Kirk’s smile lights up the room. He reaches into his shoulder bag and pulls out a copy of Twelfth Night and Spock doesn’t have words anymore. He starts reading, playful, animated, adding his own enthusiastic commentary to the twists and turns and Spock—
T’hy’la. The word whispers insidiously into Spock’s mind and he shoves it away, disgusted with himself. That word was only meant for one, for someone long ago tortured and murdered and most likely eaten. Jim is not JT, even if they both have the same beautiful way of reading.
In Spock's defense, Shakespearean characters are also really bad at recognizing each other. He's just emulating the classics.
Antiseptic, bandages, screaming. Antiseptic, bandages, JT and Amelia taking it in turns to press dirty cloths over his mouth. Antiseptic, bandages, the guilt in their eyes, the youngsters huddled in the corner of the cave. Antiseptic, bandages, JT whispering Shakespeare into his hair.
Antiseptic, bandages, screaming.
Antiseptic, bandages, and S’chn bites down on his own tongue
He has to be stronger than this. So he slams into the pain until his teeth are stained with his blood, curls his screaming fingers around the spine of a book, the handle of a knife, the curve of JT’s face. Live, he thinks fiercely. He doesn’t know who he’s talking to anymore but the hunger is falling away and all that’s left is live.
“Please,” says JT one night, as S’chn grinds his fingers into the stone floor of the cave one at a time. “Let me help.”
“No.” He will never hear JT scream like that again.
Kirk is choking on air, leaning weakly against the sealed glass of the radiation chamber. Spock can do nothing but press his hand against the door. He can feel tears gathering in his eyes, not at Jim’s death, but at his own helplessness to do anything to stop it.
If he could reach him, if he could open the door, if he had just been here two minutes previously. He could have done something, he knows he could have done something. Jim’s last words are choked with pain and fear, and a faint memory stirs at the corner of Spock’s brain but he pushes it away.
The sadness falls away with Jim’s hand and there is nothing left but rage.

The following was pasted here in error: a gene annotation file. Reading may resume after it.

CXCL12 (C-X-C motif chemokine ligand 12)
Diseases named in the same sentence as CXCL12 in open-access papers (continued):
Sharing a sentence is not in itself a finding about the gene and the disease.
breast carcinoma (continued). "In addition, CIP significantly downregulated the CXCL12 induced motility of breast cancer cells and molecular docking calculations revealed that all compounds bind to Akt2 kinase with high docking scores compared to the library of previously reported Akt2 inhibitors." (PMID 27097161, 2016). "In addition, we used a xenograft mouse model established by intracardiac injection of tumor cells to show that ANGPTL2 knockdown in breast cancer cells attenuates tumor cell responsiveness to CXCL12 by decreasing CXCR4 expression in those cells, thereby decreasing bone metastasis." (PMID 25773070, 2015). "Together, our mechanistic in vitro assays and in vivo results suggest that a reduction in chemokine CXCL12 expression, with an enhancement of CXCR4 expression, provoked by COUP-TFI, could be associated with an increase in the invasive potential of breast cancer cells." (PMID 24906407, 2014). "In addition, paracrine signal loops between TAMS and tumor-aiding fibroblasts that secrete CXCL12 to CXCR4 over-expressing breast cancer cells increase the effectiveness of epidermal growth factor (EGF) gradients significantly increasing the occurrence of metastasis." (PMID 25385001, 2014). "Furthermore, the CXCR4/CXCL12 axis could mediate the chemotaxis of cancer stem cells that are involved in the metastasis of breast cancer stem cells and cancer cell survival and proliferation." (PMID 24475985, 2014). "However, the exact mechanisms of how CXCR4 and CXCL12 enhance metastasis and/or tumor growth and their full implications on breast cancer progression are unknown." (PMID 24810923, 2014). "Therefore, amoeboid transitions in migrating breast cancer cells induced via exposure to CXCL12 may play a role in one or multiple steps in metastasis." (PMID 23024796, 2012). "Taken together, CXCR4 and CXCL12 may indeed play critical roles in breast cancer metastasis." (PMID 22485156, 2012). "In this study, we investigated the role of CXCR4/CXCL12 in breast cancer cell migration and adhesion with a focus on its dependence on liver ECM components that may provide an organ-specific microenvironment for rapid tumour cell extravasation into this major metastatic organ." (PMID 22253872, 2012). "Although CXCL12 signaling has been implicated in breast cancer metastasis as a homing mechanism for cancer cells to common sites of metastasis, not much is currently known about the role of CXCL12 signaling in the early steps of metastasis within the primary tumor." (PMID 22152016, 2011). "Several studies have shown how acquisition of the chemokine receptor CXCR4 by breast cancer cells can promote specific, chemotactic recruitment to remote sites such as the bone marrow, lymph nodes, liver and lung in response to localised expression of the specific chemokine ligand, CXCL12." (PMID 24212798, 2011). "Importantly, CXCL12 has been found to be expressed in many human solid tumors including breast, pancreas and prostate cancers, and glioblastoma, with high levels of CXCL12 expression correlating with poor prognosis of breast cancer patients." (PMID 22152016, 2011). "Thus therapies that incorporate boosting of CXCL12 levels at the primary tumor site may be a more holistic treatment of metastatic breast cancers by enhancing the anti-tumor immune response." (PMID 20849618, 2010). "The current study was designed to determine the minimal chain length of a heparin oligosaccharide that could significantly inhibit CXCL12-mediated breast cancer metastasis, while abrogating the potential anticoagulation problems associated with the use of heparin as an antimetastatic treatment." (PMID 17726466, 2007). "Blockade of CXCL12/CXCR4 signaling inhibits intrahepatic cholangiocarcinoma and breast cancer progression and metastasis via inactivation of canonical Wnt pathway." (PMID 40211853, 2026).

JT holds him like a song or a word, something powerful and easily extinguished. Gone in the pause between breaths. S’chn leans into his embrace, welcoming him into the outermost shell of his mind, and hates himself for needing that much.
S’chn leaves the cave for the first time after a hazy week of pain and words, hands wrapped with enough bandages to keep his blood hidden, hair matted around his ears. And he looks human, with anger painting every twitch of his face, and that is enough.
It’s him, and Tom, and JT as a hovering care at S’chn’s shoulder. They creep further into town than they ever had, the fringes picked clean by carrion and men. They slip, eventually, into an elegant, shuttered house. S’chn is tense, knife gripped like a lifeline between thick and clumsy fingers. Each breath is carefully controlled so as to be as quiet as possible. He wants to scream at Tom and JT, with their steam engine exhales and their jet plane inhales.
They don’t split up, even inside the house, moving as one unit from the foyer to the kitchen.
There is a body on the floor.
He scrubs soap over his lips.
It’s a woman. Her hair is golden, loosely curled, spilled across the tile floor. Her face is frozen in an expression of surprise, mouth open slightly, blood trickling from one corner of her coral painted lips. She looks healthy, beautiful, strong. She and Tom could be two different species, his skeletal frame alien to her pink plump cheeks. There is a hole in her heart.
“Someone got here before us,” said Tom. “Killed her. Must’ve been recent too, she’s still warm. She was on Kodos’ good list, it looks like.”
“They will have taken all the food,” says S’chn. “We should go.”
“Not all of it,” says Tom. He looks down at the woman with a calculating eye. S’chn understands in an instant what he is implying. His mouth goes dry.
“No,” JT says. “Never. We can’t do this.”
“And this would kill us.”
JT turns firmly away from the body. S’chn curls his hand around his midsection because even though the thought makes him want to hurl, it’s still meat. It’s still food. And they are growing so, so thin. He presses his thumb into his palm, and the screaming jolt of pain drags his mind away from the emptiness in his stomach.
His principles can vanish with a half-sobbed word, that is something that Spock has always known about himself. He breaks Khan’s arm over his shoulder, and the shout of pain is like lightning, like death, like a t’hy’la’s mind-meld.
He remembers his father sitting cross-legged on a meditation mat, silently taking in his son’s bruised face.
“They told me I had no place in this universe,” he had said, young and small and knowing nothing about true cruelty.
“Violence of any sort is illogical,” Sarek had replied.
And Khan is still screaming as Spock forces him to the hovercraft’s roof, raining punch after punch down on the man’s face. All logic is gone, eclipsed by fury.